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    Sydney needs more skyscrapers to remain a global hub, says Urban Taskforce

    Nathan Johnson

    The Urban Taskforce, an organisation made up of property developers and equity financiers, has called for taller buildings in Sydney in a bid to maintain the city as a global hub in the future.

    “For Sydney to remain as Australia’s number one city we need to plan for doubling the height of our skyscrapers by 2050,” says Chris Johnson, CEO of the Urban Taskforce.

    “Melbourne, Brisbane and even Parramatta have taller buildings than Sydney planned as they lift their global standing.”

    The Urban Taskforce says their assertions come off the back of data from a Price Waterhouse Coopers report indicating Sydney’s annual economic growth over the last 10 years.

    “Sydney grew economically each year at 2.2per cent while Brisbane grew at 4.4per cent and Melbourne at 4.7 per cent each year,” says Johnson.

    But whether high-rise development is the answer to Sydney’s comparatively small economic growth is up for debate. Liberal Party Councillor, Edward Mandla, has previously disagreed with claims that Sydney needs to build up by suggesting the city already has the balance between building heights and amenities

    “Getting good design outcomes is much more important than building taller skyscrapers,” said Mandla.

    “There are lots of boys with penis envy when it comes to skyscrapers.Unlike Melbourne and Brisbane, Sydney doesn’t have an inferiority complex – we don’t have to prove ourselves by building taller buildings.”

    Arguments can also be made that tall buildings are not necessarily indicative of global presence.
    According to the Skyscraper centre, an online database that compares the world’s tallest buildings, Australia has taller structures than the international cities of London, Paris and Tokyo.

    The Urban Taskforce, however, believes Sydney’s out-of-date planning rules and lack of residential spaces in the CBD are holding the city back from progressing or even maintaining its position as Australia’s global city.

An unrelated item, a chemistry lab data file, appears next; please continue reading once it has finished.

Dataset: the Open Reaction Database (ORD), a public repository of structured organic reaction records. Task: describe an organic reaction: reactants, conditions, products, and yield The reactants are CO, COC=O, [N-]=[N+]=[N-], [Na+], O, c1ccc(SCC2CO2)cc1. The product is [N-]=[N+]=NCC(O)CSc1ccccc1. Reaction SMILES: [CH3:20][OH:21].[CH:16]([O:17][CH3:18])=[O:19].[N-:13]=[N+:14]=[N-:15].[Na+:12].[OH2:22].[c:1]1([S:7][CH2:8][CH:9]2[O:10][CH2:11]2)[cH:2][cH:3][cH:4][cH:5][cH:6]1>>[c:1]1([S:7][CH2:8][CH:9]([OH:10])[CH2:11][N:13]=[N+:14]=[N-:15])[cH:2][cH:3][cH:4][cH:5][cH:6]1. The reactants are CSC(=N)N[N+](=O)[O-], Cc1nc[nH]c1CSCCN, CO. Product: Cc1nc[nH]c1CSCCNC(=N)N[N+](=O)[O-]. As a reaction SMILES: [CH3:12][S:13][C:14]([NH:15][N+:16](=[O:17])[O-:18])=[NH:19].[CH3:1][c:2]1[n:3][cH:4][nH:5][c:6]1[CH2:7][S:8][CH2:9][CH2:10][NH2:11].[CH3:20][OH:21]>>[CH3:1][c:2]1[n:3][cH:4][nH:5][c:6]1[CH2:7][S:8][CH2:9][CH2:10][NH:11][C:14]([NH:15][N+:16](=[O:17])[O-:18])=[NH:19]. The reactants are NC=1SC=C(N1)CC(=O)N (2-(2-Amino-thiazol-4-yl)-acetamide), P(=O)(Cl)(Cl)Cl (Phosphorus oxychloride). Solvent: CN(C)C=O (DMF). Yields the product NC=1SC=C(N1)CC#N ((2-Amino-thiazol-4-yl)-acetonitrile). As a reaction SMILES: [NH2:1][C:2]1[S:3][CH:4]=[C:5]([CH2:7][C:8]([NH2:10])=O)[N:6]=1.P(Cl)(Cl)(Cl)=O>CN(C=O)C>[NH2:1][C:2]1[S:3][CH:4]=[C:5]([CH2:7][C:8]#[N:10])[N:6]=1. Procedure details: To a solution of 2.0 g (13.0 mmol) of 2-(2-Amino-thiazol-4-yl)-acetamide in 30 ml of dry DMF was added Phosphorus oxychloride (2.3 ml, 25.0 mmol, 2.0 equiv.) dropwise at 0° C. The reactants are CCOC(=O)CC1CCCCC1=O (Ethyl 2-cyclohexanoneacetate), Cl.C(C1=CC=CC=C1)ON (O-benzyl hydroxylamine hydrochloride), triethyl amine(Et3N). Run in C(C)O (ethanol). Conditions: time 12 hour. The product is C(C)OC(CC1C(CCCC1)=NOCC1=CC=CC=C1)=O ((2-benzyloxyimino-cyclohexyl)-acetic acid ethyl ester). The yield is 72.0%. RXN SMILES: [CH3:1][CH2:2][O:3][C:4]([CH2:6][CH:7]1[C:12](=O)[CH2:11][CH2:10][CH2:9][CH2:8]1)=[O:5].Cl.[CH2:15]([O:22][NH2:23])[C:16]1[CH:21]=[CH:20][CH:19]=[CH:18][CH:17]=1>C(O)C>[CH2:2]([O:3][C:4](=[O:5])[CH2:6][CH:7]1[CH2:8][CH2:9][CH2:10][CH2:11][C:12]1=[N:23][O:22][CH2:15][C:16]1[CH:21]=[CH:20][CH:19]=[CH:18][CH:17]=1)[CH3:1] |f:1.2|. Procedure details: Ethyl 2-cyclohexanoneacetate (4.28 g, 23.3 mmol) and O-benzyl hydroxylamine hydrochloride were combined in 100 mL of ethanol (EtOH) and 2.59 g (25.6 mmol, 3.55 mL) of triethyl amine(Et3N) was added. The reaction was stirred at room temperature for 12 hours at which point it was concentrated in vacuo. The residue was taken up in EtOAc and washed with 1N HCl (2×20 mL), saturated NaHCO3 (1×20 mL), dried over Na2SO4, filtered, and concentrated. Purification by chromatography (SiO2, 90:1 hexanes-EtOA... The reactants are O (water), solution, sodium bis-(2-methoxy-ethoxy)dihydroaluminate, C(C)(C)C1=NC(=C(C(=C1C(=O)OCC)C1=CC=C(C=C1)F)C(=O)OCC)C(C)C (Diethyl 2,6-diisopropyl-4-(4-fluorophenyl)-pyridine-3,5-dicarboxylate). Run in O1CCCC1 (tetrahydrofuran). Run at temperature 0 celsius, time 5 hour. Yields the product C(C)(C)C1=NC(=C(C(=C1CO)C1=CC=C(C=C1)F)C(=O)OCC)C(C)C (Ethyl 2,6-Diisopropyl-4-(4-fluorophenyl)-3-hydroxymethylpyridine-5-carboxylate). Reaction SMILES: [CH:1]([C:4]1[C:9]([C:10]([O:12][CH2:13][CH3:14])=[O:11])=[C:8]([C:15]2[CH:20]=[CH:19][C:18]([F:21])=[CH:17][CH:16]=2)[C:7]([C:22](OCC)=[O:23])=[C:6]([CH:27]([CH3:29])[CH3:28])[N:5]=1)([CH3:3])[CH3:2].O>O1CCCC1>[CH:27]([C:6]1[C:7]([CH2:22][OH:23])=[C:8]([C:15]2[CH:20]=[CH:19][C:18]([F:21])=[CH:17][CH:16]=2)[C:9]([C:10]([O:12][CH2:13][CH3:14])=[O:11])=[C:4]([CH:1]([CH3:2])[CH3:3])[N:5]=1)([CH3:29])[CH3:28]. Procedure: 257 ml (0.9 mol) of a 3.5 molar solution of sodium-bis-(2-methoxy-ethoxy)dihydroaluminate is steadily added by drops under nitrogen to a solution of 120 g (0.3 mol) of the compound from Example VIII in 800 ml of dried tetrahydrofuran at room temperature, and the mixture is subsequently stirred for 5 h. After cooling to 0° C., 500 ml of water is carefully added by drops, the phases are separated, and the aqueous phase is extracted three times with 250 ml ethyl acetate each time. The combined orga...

“Sydney is being held back by out of date planning rules that set the underside of Sydney Tower, designed in the 1970s, as the cap on height for new buildings,” says Johnson.

    “The world now has dozens of high-rise towers planned or built that are double the height of Sydney Tower. Across Asia many cities are building towers that are symbols of the prosperity and the optimism of that city’s economic growth.

    “The Urban Taskforce urges Sydney siders to think big for Sydney’s future so that we keep ahead of Melbourne and Brisbane as they push forward. Even more important is that Sydney is positioned in the Asia Pacific region as one of the leading cities along with Shanghai, Hong Kong and Singapore.”

    In their contribution to the debate about the necessity of urban growth in Sydney, The Urban Taskforce asked three Sydney architects to create their visions for what the city should look like in 2050.

    Architects Richard Francis-Jones (fjmt), James Fitzpatrick (Fitzpatrick+Partners) and Philip Vivian (Bates Smart) were briefed by The Urban Taskforce to think laterally and “not be constrained by the current planning rules for the CBD of Sydney.”


    The Urban Taskforce says:

    “Behind these three visions is a question of where we all see Sydney into the future. These designs clearly support strong growth in Sydney as a leading city in the Asia Pacific region. They see Sydney as a place of confidence in the future and as a place that supports and urban lifestyle.”

    “Sydney’s future will not be advanced if we think of ourselves only as small villages. We must have big visions for the future so that Sydney plays an increasing leadership role as one of the world’s leading cities.”

    The plans:

    Richard Francis-Jones has proposed new green parks that even cross the Harbour Bridge, with funding to come from dramatic new high-rise developments within solar access planes.

    Image: The Urban Taskforce

    James Fitzpatrick’s design shows a series of centres including North Sydney, Glebe Island, Central Station and Woolloomooloo all connected by a new circular metro line.

    Philip Vivian also calls for a new metro system that crosses the harbour and believes funding for this could come from the development of super tall towers around the proposed new metro stations.

    Image: The Urban Taskforce

    All Images: The Urban Taskforce

    For more information about their plans, please visit 
    http://www.architectureanddesign.com.au/news/sydne...

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